The 469-mile Blue Ridge Parkway is one of the most beautiful drives in America. Maintained by the National Park Service, the Parkway features dozens of scenic overlooks, hiking trails, campgrounds and lodges, and stunning vistas of the Blue Ridge Mountains. But if you only had a one or two days to explore the Parkway where would you go? Maybe this list of 10 places you must visit on the Blue Ridge Parkway will help.
Milepost 86 – Peaks of Otter
There is so much to do at the Peaks of Otter it’s no wonder it is one of the most popular Blue Ridge Parkway destinations in Virginia.
The Peaks of Otter Lodge is a wonderful place to spend a night or two. The lodge is located on the edge of Abbott Lake and features a grand view of Sharp Top Mountain. The lodge includes 63 rooms all with a view of the lake.
The Lake View Restaurant is a popular dining destination for locals and guests alike. The full service restaurant features delicious meals throughout the day with stunning views of the lake and mountain.
The Peaks of Otter Campground is located on the opposite side of the lake from the lodge. The campground has 141 sites with 53 of them designed for RVs and campers. A large picnic area nearby also gives you place to enjoy a quick meal.
There are several trails to enjoy at the Peaks of Otter. The easiest is the 1-mile Abbott Lake Loop Trail that provides amazing views around the lake. The 1.8-mile Johnson Farm Loop Trail takes visitors to the historic Johnson Farm to see what life on a farm was like in the late 1800’s. The 3.3-mile Harkening Hill Trail is a moderately strenuous hike across a ridge to a beautiful viewing area at Balance Rock. The 1.5-mile Sharp Top Trail is a strenuous route that challenges even the best of hikers as it ascends the side of Sharp Top Mountain to a stunning 360-degree overlook at the summit. Adventurous hikers can also tackle the 4.4-mile Flat Top Trail as it winds through a beautiful area back to the Fallingwater Cascades Parking Area.
Just a quarter mile down the Parkway from the lodge is the Peaks of Otter Visitor Center. This small building has lots of information about destinations on the Parkway and restrooms for those needing a quick pit stop. The gift shop sells books, clothing, and souvenirs.
Milepost 176.1 – Mabry Mill
The Mabry Mill is perhaps the most iconic destination on the entire Blue Ridge Parkway. Within site of the parkway as you drive past it is a popular place on weekends during the peak of fall colors. The large parking area is often full but fortunately there is an overflow just behind the restaurant.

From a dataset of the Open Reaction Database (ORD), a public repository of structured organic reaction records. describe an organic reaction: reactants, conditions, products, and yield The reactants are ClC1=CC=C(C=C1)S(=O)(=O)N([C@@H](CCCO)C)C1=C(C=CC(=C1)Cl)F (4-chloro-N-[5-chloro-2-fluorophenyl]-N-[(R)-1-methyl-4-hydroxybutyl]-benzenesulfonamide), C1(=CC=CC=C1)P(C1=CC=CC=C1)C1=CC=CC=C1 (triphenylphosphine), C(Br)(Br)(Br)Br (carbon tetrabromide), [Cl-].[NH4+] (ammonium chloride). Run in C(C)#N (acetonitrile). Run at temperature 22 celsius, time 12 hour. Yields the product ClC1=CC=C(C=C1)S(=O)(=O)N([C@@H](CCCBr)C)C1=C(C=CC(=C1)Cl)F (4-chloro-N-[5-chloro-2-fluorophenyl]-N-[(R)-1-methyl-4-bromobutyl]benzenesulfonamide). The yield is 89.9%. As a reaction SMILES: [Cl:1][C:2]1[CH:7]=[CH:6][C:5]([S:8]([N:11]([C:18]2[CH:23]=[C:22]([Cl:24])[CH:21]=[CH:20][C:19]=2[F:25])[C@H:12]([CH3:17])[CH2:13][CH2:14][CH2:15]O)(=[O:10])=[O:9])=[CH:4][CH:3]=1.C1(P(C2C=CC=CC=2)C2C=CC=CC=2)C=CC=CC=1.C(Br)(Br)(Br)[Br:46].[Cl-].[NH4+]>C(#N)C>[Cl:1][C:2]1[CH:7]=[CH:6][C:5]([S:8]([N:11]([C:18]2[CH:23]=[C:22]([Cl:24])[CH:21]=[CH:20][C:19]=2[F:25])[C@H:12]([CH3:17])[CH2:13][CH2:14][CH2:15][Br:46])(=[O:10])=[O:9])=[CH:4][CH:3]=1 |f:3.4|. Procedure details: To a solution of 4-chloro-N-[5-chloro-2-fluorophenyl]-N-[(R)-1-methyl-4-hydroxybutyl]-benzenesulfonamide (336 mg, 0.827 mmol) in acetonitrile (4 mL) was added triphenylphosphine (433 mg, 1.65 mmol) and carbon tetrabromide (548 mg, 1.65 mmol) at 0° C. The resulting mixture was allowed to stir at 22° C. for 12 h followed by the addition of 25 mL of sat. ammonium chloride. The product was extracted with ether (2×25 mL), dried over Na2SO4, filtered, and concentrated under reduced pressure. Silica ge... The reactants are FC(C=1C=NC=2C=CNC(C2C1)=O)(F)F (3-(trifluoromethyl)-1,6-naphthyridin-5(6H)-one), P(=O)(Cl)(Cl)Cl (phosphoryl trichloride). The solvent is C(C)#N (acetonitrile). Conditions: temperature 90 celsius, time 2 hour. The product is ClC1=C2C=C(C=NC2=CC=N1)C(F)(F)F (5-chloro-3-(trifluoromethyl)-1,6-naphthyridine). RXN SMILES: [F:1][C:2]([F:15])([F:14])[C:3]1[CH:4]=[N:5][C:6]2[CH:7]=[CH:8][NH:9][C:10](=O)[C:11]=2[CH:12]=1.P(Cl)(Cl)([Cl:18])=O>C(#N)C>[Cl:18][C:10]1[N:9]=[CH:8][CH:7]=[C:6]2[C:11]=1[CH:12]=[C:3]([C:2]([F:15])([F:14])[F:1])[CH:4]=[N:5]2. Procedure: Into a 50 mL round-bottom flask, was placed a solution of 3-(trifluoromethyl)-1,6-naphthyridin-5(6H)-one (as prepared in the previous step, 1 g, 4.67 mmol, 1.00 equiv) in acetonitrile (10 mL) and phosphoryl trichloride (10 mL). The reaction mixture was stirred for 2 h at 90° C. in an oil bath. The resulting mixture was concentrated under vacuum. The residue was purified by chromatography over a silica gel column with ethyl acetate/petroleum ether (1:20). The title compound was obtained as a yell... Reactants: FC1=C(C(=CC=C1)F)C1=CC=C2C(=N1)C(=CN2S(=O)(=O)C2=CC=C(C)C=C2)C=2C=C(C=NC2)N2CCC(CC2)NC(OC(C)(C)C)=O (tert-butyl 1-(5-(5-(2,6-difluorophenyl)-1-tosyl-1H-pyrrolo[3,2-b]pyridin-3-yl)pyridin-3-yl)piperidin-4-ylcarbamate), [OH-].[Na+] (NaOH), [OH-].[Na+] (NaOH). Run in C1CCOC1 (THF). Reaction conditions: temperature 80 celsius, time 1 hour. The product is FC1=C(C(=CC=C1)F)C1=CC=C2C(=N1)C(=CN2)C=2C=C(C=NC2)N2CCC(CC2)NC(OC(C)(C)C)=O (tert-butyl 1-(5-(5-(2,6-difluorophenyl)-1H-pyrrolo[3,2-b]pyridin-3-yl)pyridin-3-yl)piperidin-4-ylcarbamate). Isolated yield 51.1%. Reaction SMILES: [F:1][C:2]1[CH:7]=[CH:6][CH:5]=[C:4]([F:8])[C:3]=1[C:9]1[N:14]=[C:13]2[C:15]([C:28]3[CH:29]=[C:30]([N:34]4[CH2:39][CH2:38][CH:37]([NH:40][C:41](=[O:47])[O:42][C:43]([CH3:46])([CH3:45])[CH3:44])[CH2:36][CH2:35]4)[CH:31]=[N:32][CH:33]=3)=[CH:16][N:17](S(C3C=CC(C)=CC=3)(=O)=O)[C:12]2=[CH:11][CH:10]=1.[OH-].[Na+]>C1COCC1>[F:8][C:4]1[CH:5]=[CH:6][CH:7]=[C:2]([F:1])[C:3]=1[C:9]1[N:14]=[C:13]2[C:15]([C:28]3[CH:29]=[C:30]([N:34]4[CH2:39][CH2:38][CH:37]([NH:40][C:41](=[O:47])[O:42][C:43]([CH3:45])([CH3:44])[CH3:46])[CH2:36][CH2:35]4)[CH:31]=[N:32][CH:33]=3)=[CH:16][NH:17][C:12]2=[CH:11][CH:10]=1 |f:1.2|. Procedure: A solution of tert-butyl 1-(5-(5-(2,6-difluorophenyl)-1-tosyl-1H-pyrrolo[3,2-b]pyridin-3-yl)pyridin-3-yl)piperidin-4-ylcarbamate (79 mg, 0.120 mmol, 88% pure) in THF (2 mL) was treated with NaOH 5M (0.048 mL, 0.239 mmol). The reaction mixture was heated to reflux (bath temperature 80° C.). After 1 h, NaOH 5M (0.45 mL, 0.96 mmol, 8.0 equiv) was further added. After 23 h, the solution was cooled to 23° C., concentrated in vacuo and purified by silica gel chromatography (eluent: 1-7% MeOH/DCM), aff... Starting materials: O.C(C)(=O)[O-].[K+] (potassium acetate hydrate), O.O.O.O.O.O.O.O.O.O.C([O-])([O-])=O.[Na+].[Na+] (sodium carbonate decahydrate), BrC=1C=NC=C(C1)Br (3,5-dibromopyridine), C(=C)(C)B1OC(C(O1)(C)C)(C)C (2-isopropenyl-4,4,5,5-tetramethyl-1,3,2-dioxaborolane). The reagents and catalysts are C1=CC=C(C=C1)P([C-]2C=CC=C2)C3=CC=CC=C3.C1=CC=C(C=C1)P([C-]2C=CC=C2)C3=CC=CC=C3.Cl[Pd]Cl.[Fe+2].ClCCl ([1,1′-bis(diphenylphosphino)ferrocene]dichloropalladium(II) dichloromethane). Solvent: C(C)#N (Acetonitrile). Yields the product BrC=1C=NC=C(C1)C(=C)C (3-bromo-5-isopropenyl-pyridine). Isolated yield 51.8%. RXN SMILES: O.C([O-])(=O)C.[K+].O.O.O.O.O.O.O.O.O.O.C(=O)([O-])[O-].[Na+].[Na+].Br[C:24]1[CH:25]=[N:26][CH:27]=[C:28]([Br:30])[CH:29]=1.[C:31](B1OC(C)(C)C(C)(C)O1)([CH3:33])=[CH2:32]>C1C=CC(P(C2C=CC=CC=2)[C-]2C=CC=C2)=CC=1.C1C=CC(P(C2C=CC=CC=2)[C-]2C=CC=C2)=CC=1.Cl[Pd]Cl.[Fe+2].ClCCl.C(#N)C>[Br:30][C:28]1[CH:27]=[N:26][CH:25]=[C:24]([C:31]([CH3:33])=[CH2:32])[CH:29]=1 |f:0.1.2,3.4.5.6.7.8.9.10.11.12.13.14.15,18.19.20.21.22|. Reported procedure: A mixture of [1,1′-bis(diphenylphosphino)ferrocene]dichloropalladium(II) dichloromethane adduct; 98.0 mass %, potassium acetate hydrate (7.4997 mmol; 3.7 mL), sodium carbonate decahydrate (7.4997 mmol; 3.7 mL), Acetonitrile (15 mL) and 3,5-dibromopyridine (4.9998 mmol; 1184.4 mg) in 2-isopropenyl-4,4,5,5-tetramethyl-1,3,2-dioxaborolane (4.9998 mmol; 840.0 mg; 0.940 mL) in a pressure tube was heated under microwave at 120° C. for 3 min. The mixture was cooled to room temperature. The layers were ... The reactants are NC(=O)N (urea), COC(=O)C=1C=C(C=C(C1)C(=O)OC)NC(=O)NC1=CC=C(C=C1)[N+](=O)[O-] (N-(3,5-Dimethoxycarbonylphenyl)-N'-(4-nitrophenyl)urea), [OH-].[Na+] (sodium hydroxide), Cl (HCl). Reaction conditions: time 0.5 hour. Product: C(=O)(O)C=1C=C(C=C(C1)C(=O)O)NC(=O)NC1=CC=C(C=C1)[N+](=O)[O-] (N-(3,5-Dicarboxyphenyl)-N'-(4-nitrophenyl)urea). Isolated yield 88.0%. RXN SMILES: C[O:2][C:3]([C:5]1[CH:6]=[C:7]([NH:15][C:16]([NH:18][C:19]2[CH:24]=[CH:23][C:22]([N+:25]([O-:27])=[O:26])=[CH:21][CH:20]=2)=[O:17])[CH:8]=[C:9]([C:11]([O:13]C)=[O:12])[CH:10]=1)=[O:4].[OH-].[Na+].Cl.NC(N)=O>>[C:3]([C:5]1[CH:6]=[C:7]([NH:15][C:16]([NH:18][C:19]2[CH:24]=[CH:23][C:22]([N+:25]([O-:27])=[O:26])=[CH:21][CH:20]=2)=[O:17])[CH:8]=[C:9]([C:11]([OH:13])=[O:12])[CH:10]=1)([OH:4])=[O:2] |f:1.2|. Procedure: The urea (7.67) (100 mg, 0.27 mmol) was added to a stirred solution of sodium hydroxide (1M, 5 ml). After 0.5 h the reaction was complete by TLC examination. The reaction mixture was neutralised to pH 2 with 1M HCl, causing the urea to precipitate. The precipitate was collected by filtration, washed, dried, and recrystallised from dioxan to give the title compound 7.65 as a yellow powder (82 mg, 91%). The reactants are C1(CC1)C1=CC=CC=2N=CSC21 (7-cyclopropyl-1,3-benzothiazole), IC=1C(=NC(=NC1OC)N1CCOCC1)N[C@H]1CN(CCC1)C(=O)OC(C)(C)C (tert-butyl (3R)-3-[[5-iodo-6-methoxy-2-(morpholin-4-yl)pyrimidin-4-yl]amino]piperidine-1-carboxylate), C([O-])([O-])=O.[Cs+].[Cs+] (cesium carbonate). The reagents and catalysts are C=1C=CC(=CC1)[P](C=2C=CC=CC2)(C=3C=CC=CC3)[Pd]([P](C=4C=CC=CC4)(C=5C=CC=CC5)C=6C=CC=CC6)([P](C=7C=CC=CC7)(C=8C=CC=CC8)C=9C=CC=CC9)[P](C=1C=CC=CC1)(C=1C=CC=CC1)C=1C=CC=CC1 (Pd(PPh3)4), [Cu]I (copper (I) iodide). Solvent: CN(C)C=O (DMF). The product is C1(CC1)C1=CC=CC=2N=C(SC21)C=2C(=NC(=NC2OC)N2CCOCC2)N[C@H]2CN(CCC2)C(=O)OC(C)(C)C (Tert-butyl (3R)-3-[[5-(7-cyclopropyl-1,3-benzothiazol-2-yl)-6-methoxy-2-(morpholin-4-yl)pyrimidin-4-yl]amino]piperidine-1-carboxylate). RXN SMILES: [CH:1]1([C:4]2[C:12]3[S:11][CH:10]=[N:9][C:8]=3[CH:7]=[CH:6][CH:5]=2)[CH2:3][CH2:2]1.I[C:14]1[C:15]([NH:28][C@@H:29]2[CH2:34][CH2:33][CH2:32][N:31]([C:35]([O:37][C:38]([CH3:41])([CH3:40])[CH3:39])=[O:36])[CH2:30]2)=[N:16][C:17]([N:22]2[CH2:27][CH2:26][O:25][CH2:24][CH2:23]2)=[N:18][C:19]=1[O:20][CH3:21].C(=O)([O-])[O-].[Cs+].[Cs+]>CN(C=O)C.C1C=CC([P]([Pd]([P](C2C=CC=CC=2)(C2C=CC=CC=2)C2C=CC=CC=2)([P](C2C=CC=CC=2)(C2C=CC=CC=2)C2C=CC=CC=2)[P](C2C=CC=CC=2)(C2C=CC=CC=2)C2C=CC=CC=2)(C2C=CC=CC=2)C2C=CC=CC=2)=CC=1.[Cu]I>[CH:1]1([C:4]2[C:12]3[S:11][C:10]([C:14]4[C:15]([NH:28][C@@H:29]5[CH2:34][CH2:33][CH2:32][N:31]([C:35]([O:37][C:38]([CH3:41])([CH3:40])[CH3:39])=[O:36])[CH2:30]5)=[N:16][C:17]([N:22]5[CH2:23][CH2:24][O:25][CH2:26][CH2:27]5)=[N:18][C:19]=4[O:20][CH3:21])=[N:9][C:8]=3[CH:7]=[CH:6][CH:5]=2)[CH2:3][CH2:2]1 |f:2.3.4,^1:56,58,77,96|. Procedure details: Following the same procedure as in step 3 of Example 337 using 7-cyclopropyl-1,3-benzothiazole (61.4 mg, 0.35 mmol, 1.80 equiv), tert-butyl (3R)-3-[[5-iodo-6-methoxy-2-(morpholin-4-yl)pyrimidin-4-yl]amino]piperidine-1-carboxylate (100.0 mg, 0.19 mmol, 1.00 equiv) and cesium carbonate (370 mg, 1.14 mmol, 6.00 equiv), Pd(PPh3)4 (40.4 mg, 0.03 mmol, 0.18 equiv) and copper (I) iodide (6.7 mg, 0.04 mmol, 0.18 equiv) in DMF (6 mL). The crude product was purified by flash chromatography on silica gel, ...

Mabry Mill is so much more than just the mill and pond, though. A short trail leads up a set of stairs and across the aqueduct that feeds water to the wheel. It then winds through and around several smaller buildings, an old wagon, and past a still in the forest. Sometimes on autumn weekends the mill will be open so you can peak inside.
The gift shop at the main parking lot has just about anything you could want that features the iconic mill: postcards, photos, clothing, mugs, calendars, and so much more.
The Mabry Mill Restaurant is open Monday-Thursday 7:30a.m.-5p.m. and Friday-Sunday 7:30a.m.-6p.m. Stop in for some wonderful country cooking in a comfortable atmosphere. The wait can get a little long during the peak foliage but it’s worth the wait.
Milepost 292.7 – Moses H. Cone Memorial Park
The Parkway Craft Center is a large gift shop and visitor center located inside the beautiful Flat Top Manor at Moses H. Cone Memorial Park. The gift shop features the artwork of many regional artists including everything from jewelry to photography and interesting wooden puzzles. The park also features 25 miles of gentle carriage trails winding around two lakes. It’s a great place to stop to stretch your legs, use the restrooms, and do a little shopping.
Milepost 304.4 – Linn Cove Viaduct
The curving bridge hanging off the side of a mountain is one of the most iconic views of the Blue Ridge Parkway. The viaduct is more than just a unique, curvy bridge, though. The visitor center has a nice gift shop and small museum with a video and scale model showing the construction of the bridge. There are restrooms as well.
But one of the neatest things about this stop is the Tanawha Trail. At the far end of the parking lot a trail leads underneath viaduct before zigzagging to an elevation above the bridge. The trail connects Julian Price Memorial Park with the Stack Rock Overlook for an exciting hike, but the portion under the viaduct is only about two miles roundtrip.
Milepost 316.3 – Linville Falls
Linville Falls is one of the most spectacular waterfalls on the Parkway and certainly the most popular. Visitors will find a nice visitor center and restroom facility at the trailhead leading to five different views of the waterfall. A picnic area along the river provides a quiet escape for a packed meal with the family. There is an additional waterfall on a short trail from the visitor center, and a second parking area long the river for a quiet escape.
During the peak of fall colors this will be one of the busiest places on the Parkway. Parking will be scarce and the crowds huge. Arrive early if you want to beat the crowds and have the place to yourself. The least-visited overlook at the waterfall is Erwin’s View with a 1.6-mile roundtrip hike and an 800′ ascent to get there. A bit strenuous, but worth it.
Milepost 355.4 – Mt Mitchell State Park